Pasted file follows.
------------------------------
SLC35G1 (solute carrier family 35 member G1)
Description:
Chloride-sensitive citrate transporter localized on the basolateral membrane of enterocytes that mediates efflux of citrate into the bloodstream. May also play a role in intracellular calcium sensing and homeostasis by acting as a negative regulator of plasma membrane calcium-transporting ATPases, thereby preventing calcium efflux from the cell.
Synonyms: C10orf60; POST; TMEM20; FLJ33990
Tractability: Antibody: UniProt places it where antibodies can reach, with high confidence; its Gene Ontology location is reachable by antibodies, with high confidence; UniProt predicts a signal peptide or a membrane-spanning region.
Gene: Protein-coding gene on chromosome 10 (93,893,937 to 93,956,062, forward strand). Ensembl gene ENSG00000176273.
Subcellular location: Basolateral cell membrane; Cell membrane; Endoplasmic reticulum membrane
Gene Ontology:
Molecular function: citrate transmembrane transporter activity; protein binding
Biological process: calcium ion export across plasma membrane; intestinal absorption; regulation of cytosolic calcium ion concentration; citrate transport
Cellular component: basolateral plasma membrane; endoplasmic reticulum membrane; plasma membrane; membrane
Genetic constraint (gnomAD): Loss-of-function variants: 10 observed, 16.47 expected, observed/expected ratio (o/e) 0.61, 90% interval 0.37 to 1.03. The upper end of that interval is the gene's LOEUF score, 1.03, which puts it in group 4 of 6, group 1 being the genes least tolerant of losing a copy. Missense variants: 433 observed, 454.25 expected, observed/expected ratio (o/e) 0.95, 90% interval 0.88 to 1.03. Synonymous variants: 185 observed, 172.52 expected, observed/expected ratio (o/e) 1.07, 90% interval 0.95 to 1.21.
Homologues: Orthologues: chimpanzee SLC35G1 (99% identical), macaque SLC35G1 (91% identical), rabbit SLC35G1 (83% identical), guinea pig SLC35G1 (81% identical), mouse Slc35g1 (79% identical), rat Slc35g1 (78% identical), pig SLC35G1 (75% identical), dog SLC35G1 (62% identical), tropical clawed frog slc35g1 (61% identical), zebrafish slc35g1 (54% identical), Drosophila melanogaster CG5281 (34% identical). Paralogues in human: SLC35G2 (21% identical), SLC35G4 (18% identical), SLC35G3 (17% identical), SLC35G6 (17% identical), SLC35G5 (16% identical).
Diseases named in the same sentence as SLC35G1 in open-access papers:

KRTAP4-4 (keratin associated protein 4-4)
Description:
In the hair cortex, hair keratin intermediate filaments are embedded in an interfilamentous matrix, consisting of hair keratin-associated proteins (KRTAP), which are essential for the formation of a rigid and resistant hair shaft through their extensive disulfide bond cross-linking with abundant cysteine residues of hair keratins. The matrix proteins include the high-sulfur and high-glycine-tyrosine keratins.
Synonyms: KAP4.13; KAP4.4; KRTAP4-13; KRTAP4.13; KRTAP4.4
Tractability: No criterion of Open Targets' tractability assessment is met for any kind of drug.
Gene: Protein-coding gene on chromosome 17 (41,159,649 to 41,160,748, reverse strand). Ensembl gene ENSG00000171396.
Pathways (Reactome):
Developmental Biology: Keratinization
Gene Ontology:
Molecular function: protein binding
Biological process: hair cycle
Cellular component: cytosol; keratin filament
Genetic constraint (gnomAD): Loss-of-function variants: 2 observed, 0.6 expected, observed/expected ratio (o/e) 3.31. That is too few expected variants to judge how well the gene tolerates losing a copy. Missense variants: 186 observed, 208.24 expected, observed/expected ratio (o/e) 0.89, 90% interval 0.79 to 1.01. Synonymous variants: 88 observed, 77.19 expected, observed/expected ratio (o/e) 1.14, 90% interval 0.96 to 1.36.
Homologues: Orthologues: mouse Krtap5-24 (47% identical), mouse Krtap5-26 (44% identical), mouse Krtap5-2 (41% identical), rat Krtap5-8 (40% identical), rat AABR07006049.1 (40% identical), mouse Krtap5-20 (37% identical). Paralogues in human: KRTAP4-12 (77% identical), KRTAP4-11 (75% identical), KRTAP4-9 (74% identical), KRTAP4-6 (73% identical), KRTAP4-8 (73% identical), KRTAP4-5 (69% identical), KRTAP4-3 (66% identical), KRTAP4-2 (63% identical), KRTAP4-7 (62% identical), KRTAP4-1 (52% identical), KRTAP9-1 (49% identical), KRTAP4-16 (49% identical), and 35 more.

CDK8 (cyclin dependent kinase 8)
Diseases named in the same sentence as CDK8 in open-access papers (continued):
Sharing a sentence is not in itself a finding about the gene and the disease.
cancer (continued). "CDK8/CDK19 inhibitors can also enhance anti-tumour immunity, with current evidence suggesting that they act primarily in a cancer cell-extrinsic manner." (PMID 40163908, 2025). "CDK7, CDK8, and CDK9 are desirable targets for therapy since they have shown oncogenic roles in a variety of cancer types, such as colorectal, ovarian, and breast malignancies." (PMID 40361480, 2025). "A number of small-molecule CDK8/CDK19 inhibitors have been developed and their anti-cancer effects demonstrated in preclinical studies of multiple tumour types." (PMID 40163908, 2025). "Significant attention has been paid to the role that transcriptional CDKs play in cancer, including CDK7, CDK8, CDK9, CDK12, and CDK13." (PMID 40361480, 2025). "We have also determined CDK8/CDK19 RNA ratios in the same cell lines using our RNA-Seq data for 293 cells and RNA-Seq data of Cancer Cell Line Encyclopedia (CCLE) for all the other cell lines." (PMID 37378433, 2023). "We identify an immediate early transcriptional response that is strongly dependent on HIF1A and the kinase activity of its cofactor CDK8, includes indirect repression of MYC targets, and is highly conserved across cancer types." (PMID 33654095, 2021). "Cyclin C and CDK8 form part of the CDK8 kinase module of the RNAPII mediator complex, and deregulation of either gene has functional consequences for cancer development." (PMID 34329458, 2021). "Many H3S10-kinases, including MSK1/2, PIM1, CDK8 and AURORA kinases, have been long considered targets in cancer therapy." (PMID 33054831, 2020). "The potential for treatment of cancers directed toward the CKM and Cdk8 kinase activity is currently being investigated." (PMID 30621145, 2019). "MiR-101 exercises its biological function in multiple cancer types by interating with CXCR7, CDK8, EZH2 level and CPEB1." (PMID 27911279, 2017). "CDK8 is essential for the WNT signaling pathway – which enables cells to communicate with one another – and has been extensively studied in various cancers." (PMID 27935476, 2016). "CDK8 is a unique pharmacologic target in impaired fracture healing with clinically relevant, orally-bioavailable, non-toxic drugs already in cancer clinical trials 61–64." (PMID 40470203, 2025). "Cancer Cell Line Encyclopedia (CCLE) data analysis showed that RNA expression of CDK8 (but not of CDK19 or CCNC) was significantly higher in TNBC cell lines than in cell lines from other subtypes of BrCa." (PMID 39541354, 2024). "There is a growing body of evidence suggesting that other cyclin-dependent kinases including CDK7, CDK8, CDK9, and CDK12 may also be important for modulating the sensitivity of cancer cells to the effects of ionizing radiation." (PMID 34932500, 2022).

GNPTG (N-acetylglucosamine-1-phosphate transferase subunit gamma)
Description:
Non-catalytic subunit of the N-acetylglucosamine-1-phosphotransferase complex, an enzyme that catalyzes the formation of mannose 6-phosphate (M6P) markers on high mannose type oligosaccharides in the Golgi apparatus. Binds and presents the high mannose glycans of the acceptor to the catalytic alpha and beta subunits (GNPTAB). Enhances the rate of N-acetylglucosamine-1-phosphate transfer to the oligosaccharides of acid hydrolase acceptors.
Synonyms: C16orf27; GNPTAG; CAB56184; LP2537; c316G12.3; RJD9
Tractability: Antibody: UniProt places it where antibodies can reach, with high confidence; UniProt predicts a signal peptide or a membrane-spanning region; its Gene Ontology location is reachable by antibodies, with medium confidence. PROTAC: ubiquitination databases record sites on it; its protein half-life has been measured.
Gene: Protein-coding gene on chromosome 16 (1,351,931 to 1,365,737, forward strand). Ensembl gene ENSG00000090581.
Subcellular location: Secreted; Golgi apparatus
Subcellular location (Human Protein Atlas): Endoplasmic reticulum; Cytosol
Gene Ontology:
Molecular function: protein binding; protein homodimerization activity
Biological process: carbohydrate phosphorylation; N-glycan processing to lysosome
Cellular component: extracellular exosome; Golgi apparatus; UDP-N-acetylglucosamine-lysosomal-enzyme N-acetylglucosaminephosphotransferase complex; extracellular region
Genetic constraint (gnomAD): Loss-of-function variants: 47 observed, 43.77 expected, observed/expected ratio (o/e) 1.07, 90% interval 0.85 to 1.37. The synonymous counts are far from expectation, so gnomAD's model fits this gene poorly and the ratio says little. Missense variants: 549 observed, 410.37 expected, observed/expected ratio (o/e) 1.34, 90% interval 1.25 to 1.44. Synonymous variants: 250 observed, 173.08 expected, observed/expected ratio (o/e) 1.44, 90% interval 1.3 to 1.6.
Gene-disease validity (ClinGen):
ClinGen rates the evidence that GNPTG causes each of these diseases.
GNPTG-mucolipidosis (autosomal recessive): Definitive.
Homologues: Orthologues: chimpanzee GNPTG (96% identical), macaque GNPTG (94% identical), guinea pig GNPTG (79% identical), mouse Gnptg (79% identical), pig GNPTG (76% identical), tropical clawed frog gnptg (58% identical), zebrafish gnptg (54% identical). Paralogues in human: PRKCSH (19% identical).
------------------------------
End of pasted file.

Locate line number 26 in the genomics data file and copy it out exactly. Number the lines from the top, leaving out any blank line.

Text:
Cellular component: cytosol; keratin filament